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Journalism’s Big Investigations Sliding Into a Big Pit
Posted on Aug 2, 2010
By T.L. Caswell
And on it goes.
Over the past decade or so, all of those newspapers have had to take dramatic cost-saving steps, such as heavy reductions in staffing and changes in news coverage and presentation. But at least they have kept their presses running, unlike many of their smaller brethren.
One Internet site said on July 9 that 166 U.S. newspapers had closed or stopped publishing on paper since 2008, and another recently quoted federal findings that newspaper publishing jobs had dropped by about a third, from more than 450,000 in July 1990 to about 300,000 in July 2009, and that the rate of decline increased after 2001.
Now there is even a website named Newspaper Death Watch, with a subtitle that registers both fatalistic acceptance of reality and hope for better days: “Chronicling the Decline of Newspapers and the Rebirth of Journalism.”
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Whether the virus infecting print journalism jumped from the Internet or some other source, the patient is unarguably, grievously ill.
Most of the fellow journalists I speak with, especially those working in print, are reticent when it comes to trying to predict the future of the industry, saying the name of the game is “wait and see.” Being less prudent (maybe foolish?), I will rush in where these angels fear to tread. Here is my guess—and it is just a guess, although it is supported by some who claim expertise in tracking the course of print journalism: The decline of ink-on-paper newspapers and magazines is irreversible; most will disappear. Ink-on-paper staffs will be ever more reduced, physical plants will be ever smaller, operating budgets will grow weaker and weaker.
The great metropolitan dailies that dominated geographical regions will lose much of their markets as circulation and ad revenue decline, as the costs of raw materials go up, and as electronic rivals that do not depend on rail cars, heavy trucks and publishing schedules gain strength.
Some publications will hang on for quite a while by shrinking to sizes that can be supported by stingy economic conditions. Some big print publications, dieting heavily, will undergo transformation and move most or all of their operations to the Internet, where they may stay afloat if they can figure out how to get customers to pay for their products (a feat rarely accomplished now), but those shape-shifters will never again be the behemoths they once were.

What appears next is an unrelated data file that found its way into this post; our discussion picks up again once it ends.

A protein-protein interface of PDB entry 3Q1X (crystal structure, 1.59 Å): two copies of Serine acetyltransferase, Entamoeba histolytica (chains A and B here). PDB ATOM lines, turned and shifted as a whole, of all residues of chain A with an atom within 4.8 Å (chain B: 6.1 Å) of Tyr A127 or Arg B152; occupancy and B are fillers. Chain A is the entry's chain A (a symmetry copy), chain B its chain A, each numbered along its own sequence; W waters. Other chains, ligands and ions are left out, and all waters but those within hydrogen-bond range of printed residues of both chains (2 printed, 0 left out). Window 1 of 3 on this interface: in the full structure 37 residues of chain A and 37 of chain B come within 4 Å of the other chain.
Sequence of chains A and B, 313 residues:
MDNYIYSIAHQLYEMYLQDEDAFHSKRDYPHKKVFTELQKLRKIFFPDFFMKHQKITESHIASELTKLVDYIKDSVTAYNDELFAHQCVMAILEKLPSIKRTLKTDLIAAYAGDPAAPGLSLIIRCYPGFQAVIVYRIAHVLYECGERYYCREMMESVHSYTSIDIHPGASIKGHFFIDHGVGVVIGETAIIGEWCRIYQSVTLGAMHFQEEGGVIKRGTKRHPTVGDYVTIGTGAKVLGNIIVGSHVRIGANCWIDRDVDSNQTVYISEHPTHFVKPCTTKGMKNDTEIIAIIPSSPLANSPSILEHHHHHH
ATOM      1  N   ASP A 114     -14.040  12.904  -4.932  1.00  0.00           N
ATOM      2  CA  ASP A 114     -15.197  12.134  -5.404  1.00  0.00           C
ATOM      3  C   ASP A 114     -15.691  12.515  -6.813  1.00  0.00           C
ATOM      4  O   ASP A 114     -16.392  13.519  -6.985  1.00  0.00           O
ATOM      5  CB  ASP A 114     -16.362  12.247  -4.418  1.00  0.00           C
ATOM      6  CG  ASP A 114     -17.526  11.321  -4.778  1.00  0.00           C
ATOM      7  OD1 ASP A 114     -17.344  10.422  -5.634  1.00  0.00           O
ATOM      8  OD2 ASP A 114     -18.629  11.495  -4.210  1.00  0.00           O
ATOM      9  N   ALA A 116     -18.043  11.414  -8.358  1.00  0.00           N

Among the few paper publications left standing will be some special-interest magazines, with limited circulation, that can charge high subscription fees.
For big journalism of the ink-on-paper variety, it is almost over. No miracle of salvation is on the horizon.
So, that’s what my low-rent crystal ball is telling me in this summer of 2010. Sorry, print journalism—next stop, Heartbreak Hotel.
I dearly hope my forecast is wrong. I love big newspapers. I always have loved newspapers, period. They have played a dominating role in my work life, and when I was a child they were highly valued within my home. For me, speaking of a coming demise of print journalism is an exercise in sorrow: much like a baseball fan predicting an eternity of rainouts.
As big print goes, so go big print investigations. The smaller publications that survive simply won’t have the will or the resources to spend years and millions of dollars to delve into schemes, injustice, corruption, malfeasance, governmental secrets and other such issues of the day. Industry bean counters will tell you: Big investigations are not cost-effective. And they will add that the benefits of seeking out hidden truth for the social good cannot directly be entered on a balance sheet. O, unhappy days.
In 2006, journalism students at Arizona State University conducted a survey on investigative work at major American newspapers. The findings of the survey (which stirred up some disagreement) were no cause for celebration among investigative reporters.
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